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Cited by 35 (2 self)
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Abstract. Encryption of data using multiple, independent encryption schemes (“multiple encryption”) has been suggested in a variety of contexts, and can be used, for example, to protect against partial key exposure or cryptanalysis, or to enforce threshold access to data. Most prior work on this subject has focused on the security of multiple encryption against chosenplaintext attacks, and has shown constructions secure in this sense based on the chosenplaintext security of the component schemes. Subsequent work has sometimes assumed that these solutions are also secure against chosenciphertext attacks when component schemes with stronger security properties are used. Unfortunately, this intuition is false for all existing multiple encryption schemes. Here, in addition to formalizing the problem of chosenciphertext security for multiple encryption, we give simple, efficient, and generic constructions of multiple encryption schemes secure against chosenciphertext attacks (based on any component schemes secure against such attacks) in the standard model. We also give a more efficient construction from any (hierarchical) identitybased encryption scheme secure against selectiveidentity chosen plaintext attacks. Finally, we discuss a wide range of applications for our proposed schemes. 1
Efficient SelfHealing Group Key Distribution with Revocation Capability
 In Proc. of the 10th ACM Conference on Computer and Communications Security (CCS ’03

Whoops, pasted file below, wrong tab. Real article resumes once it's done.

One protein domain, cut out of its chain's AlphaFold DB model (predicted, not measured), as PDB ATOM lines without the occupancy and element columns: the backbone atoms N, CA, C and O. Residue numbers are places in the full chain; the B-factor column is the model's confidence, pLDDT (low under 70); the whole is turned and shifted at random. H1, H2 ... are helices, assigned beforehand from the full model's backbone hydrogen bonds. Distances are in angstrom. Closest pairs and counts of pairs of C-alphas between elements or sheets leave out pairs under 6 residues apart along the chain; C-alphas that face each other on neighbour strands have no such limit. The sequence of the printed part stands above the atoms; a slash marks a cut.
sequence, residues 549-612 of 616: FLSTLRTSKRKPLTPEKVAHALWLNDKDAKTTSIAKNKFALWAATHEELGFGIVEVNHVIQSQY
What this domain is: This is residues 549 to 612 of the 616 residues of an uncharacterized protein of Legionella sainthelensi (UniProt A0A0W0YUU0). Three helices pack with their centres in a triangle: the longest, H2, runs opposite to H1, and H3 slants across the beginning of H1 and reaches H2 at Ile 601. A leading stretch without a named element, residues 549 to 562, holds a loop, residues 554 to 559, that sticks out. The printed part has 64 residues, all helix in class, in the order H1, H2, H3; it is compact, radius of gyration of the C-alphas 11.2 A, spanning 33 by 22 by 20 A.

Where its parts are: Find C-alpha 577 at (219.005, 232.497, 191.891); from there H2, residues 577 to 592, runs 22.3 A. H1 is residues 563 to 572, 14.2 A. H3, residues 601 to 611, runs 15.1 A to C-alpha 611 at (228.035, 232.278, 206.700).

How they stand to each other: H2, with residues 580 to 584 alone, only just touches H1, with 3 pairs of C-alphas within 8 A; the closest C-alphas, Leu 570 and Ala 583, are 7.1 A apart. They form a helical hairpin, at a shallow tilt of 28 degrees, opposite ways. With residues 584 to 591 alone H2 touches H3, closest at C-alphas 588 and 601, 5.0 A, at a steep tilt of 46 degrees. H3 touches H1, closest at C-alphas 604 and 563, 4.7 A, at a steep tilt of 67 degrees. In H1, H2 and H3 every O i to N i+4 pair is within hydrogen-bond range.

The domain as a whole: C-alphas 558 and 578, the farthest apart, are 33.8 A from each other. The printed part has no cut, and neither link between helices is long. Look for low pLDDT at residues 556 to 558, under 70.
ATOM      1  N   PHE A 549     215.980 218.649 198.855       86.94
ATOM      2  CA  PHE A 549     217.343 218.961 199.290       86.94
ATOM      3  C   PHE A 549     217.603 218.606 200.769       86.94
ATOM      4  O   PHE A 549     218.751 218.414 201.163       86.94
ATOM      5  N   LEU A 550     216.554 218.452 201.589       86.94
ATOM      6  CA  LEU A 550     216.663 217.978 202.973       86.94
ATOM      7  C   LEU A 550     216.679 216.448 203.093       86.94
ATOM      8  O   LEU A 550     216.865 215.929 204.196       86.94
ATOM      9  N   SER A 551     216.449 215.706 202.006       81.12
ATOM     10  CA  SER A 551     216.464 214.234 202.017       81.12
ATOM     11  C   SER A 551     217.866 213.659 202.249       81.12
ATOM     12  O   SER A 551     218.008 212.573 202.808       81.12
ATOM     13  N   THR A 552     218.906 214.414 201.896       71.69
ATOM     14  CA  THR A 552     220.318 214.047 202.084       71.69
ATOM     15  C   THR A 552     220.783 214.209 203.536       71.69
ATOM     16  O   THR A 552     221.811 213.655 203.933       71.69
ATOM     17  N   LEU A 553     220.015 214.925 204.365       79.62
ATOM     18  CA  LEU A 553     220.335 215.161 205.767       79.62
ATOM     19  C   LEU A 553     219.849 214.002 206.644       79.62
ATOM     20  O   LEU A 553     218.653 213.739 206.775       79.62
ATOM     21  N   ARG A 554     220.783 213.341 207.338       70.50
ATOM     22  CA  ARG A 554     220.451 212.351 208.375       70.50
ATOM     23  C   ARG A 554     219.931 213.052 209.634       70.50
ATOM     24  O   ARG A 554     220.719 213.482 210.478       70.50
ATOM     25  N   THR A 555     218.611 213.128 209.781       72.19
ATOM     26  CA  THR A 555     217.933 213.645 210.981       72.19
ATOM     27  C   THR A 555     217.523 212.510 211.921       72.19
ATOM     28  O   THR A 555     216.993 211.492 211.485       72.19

, 2003
"... This paper presents group key distribution techniques for large and dynamic groups over unreliable channels. The techniques proposed here are based on the selfhealing key distribution methods (with revocation capability) recently developed by Staddon et al. [31]. By introducing a novel personal k ..."
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Cited by 34 (5 self)
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This paper presents group key distribution techniques for large and dynamic groups over unreliable channels. The techniques proposed here are based on the selfhealing key distribution methods (with revocation capability) recently developed by Staddon et al. [31]. By introducing a novel personal key distribution technique, this paper reduces (1) the communication overhead of personal key share distribution from O(t log q) to O(t log q), (2) the communication overhead of selfhealing key distribution with trevocation capability from O((mt + tm) log q) to O(mt log q), and (3) the storage overhead of the selfhealing key distribution with trevocation capability at each group member from O(m log q) to O(m log q), where t is the maximum number of colluding group members, m is the number of sessions, and q is a prime number that is large enough to accommodate a cryptographic key. All these results are achieved without sacrificing the unconditional security of key distribution. In addition, this paper presents two techniques that allow tradeoff between the broadcast size and the recoverability of lost session keys. These two methods further reduce the broadcast message size in situations where there are frequent but shortterm disruptions of communication and where there are longterm but infrequent disruptions of communication, respectively. Finally, this paper presents an API implementation of the proposed techniques.
The complexity of online memory checking
 In Proceedings of the 46th Annual IEEE Symposium on Foundations of Computer Science
, 2005
"... We consider the problem of storing a large file on a remote and unreliable server. To verify that the file has not been corrupted, a user could store a small private (randomized) “fingerprint” on his own computer. This is the setting for the wellstudied authentication problem in cryptography, and t ..."
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Cited by 33 (3 self)